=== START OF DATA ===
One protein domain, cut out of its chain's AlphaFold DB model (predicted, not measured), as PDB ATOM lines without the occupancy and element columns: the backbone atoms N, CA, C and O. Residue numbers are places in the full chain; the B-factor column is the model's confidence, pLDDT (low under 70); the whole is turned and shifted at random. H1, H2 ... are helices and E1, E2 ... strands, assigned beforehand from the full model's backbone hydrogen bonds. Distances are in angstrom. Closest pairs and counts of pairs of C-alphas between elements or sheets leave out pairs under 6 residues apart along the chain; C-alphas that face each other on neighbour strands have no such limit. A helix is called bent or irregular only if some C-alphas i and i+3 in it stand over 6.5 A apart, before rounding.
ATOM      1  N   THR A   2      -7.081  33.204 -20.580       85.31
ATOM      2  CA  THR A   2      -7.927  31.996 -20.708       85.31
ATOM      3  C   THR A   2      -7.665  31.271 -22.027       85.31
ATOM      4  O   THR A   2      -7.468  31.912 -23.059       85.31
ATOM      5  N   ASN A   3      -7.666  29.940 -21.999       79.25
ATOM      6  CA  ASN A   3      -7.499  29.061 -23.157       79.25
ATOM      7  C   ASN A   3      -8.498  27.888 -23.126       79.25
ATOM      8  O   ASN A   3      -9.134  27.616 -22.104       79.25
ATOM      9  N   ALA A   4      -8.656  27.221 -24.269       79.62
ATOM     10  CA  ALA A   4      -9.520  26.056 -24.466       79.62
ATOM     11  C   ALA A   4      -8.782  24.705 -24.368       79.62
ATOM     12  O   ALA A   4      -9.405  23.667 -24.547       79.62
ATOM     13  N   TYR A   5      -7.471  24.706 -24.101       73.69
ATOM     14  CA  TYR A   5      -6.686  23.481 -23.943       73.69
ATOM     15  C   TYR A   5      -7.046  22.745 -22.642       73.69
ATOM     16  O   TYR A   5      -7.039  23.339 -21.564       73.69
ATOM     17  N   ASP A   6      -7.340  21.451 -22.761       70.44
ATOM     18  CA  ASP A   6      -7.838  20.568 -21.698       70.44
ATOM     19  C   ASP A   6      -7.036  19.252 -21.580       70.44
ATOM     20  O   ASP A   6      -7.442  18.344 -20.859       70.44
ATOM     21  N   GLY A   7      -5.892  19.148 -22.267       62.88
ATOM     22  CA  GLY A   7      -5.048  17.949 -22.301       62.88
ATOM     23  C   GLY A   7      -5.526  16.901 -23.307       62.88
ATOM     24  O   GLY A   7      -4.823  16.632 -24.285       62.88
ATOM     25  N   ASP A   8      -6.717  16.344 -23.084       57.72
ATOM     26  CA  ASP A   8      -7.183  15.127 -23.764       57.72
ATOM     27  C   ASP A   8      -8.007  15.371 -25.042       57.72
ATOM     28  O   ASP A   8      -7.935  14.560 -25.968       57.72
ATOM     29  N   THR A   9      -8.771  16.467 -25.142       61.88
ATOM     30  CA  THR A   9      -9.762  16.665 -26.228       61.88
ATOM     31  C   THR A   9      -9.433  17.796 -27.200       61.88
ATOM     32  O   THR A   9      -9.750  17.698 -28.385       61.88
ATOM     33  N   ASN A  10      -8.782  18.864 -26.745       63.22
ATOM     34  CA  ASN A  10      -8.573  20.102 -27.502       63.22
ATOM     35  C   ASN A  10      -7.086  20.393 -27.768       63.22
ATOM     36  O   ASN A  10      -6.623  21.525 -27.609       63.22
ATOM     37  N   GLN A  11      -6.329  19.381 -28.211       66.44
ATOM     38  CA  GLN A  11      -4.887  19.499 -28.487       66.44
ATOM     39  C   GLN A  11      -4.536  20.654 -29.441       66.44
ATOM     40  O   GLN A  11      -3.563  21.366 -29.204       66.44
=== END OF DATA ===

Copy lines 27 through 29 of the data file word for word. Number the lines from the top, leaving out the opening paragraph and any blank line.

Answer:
ATOM     27  C   ASP A   8      -8.007  15.371 -25.042       57.72
ATOM     28  O   ASP A   8      -7.935  14.560 -25.968       57.72
ATOM     29  N   THR A   9      -8.771  16.467 -25.142       61.88